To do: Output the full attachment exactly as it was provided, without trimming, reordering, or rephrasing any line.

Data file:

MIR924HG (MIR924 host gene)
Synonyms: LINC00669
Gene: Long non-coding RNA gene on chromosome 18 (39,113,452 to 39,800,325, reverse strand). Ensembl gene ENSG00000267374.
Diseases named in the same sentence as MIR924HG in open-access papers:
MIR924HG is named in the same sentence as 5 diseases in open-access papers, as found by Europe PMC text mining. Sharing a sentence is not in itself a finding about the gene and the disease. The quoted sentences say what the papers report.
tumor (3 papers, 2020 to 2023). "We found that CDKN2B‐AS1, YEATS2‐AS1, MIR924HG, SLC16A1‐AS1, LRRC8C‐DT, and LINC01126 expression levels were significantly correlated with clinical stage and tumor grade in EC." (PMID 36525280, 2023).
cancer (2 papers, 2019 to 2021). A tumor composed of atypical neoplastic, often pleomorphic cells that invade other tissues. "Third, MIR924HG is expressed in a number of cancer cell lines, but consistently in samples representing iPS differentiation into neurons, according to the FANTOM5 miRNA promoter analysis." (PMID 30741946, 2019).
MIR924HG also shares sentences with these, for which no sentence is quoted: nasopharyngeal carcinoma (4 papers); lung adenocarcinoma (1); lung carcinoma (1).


MIR924HG (MIR924 host gene)
Synonyms: LINC00669
Gene: Long non-coding RNA gene on chromosome 18 (39,113,452 to 39,800,325, reverse strand). Ensembl gene ENSG00000267374.
Diseases named in the same sentence as MIR924HG in open-access papers:
MIR924HG is named in the same sentence as 5 diseases in open-access papers, as found by Europe PMC text mining. Sharing a sentence is not in itself a finding about the gene and the disease. The quoted sentences say what the papers report.
tumor (3 papers, 2020 to 2023). "We found that CDKN2B‐AS1, YEATS2‐AS1, MIR924HG, SLC16A1‐AS1, LRRC8C‐DT, and LINC01126 expression levels were significantly correlated with clinical stage and tumor grade in EC." (PMID 36525280, 2023).
cancer (2 papers, 2019 to 2021). A tumor composed of atypical neoplastic, often pleomorphic cells that invade other tissues. "Third, MIR924HG is expressed in a number of cancer cell lines, but consistently in samples representing iPS differentiation into neurons, according to the FANTOM5 miRNA promoter analysis." (PMID 30741946, 2019).
MIR924HG also shares sentences with these, for which no sentence is quoted: nasopharyngeal carcinoma (4 papers); lung adenocarcinoma (1); lung carcinoma (1).